Natural gas futures gained for the fourth straight session Monday as April cold and the prospect of an extended withdrawal season remained supportive.
Meanwhile, helped by a spring storm over the weekend and cooler temperatures expected this week, spot prices mounted an impressive run higher Monday, with the gains focused in the Midwest and Northeast; the NGI National Spot Gas Average jumped 42 cents to $3.01/MMBtu.
The May contract settled at $2.752, up 1.7 cents to build on Friday’s 4.9-cent rally. June settled 2.0 cents higher Monday at $2.784.
Even though futures built on Friday’s 4.9 cent rally, Monday “showed a loss of momentum for the bulls,” said Powerhouse Vice President David Thompson. Monday’s settle came in just below the open price “and well off the high of the day. So I would not call it an enthusiastically bullish day.
“...If Tuesday we also showed some weakness, then I suspect we start to retrace the gains of Wednesday, Thursday and Friday of last week in short order.”
On the other hand, if Monday proved to be a pause before another move higher, then look for the recent front month high of $2.811 set back in March to serve as a breakout target, Thompson told NGI.
Bespoke Weather Services said futures gained on strong cash prices Monday “before gradually pulling back into the settle.” Further bullish catalysts from fundamentals appear “relatively unlikely, as we are seeing short-term colder trends that may support cash prices but are also still seeing long-range forecasts moderate with heating demand falling back toward average.
“This is a trend that is likely to continue” with a lingering Madden-Julian oscillation pulse “moving into more bearish phases, while production limits any other bullish fundamentals.”
According to NatGasWeather.com, “The overnight and midday weather data held colder trends across the Northeast late this week but was little changed after as weather systems track across the country every few days with mild to warm temperatures out ahead of them and slightly cool conditions as they pass...we continue to view the data as trending from bullish this week to a rather seasonal and neutral pattern the last week of April with near normal demand.”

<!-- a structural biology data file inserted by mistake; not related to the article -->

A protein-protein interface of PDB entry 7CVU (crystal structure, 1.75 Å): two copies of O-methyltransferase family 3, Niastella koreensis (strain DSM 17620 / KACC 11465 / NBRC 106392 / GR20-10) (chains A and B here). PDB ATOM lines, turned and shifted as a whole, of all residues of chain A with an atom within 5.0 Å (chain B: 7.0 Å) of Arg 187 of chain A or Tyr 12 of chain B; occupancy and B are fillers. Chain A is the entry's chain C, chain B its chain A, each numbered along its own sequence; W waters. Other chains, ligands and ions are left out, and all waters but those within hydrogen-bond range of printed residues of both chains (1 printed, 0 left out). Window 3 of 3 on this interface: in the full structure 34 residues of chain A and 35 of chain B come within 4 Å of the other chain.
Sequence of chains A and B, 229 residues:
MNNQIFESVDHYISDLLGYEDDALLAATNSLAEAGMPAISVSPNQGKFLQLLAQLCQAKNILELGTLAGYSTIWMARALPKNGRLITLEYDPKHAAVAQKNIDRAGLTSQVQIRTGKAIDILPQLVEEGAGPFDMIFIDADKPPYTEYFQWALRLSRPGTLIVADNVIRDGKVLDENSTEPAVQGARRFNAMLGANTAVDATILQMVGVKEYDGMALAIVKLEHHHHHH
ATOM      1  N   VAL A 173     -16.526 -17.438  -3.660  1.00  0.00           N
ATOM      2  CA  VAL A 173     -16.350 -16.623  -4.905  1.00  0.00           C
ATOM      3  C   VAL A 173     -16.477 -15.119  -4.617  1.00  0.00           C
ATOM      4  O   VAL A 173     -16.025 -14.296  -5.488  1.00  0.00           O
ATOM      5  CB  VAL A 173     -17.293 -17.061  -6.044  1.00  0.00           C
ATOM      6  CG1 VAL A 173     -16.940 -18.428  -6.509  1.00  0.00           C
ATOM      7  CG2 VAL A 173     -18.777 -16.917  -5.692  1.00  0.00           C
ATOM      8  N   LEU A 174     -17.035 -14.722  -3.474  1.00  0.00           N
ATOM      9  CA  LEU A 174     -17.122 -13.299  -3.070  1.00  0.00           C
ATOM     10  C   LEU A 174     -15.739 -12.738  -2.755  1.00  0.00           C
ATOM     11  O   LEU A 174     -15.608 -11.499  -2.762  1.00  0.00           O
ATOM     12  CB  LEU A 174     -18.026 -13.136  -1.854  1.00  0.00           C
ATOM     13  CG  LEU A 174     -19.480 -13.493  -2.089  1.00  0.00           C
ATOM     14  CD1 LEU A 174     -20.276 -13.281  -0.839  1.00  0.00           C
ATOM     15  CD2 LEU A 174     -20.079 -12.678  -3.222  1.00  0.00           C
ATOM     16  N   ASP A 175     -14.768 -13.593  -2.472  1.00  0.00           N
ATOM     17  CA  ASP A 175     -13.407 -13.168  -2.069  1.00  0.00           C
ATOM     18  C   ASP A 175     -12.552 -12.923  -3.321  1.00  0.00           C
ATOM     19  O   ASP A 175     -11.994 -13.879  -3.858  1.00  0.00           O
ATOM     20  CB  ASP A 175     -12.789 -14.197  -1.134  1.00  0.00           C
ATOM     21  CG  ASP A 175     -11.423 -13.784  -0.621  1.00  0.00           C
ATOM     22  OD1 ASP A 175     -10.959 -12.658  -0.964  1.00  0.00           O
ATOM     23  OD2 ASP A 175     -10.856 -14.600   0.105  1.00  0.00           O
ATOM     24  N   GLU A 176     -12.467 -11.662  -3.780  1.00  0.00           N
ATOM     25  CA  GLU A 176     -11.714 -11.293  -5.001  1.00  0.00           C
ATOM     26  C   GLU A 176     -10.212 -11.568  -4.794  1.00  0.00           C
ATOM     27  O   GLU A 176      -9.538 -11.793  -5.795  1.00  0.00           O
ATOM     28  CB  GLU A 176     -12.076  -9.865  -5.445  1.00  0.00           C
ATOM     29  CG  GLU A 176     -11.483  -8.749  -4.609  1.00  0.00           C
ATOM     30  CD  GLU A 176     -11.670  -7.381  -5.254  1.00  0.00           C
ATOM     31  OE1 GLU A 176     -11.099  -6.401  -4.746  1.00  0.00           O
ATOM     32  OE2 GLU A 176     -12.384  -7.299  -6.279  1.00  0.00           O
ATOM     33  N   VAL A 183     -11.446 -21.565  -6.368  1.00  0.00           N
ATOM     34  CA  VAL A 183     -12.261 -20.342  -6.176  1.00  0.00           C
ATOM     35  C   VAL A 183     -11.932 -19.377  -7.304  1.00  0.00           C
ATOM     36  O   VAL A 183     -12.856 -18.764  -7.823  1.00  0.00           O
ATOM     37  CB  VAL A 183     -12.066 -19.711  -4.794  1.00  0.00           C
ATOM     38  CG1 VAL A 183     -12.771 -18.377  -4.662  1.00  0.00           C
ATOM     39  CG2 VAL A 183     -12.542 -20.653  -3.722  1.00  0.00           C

In the spot market, Midwest and Northeast prices surged as severe weather was sweeping through the Great Lakes and Northeast Monday.
Calling it a “historic April snowstorm,” OPIS by IHS Markit analyst Alan Lammey reported “widespread below average temperatures and wintry weather” across much of the eastern half of the United States over the weekend, including record-setting snow in Minneapolis.
“In the wake of this system, temperatures are upwards of 30 degrees colder than average in some U.S. locations,” Lammey said. “Looking ahead, more below normal temperatures are on tap over the next five-day period before conditions begin to moderate” during the six- to 10-day forecast period.
The firm’s one- to five-day outlook Monday called for a forecast mean population-weighted nationwide temperature of 51.7 degrees, 5.9 degrees colder than normal. The firm was calling for major Midwest cities to see daytime highs around 20 degrees colder than average.
“Along the Eastern Seaboard, the 70s and 80s of late last week are now in the rearview mirror with areas from Washington, DC, to Philadelphia presently seeing highs only reaching the low 60s, while New York City to Boston will top out in the mid-50s, each upwards of 10 degrees colder than average,” Lammey said. “For the most part, weather-related natural gas demand will remain underpinned as the unseasonably cold air mass continues to shift eastward.”
The Midwest Regional Average climbed 64 cents Monday after adding 26 cents in Friday’s trading. Monday’s gains included a 79-cent increase at Joliet, which ended at $3.61. The strengthening cash prices extended to the Midcontinent as well, where Northern Natural Demarcation jumped 39 cents to $3.16, while Northern Border Ventura added 82 cents to $3.59.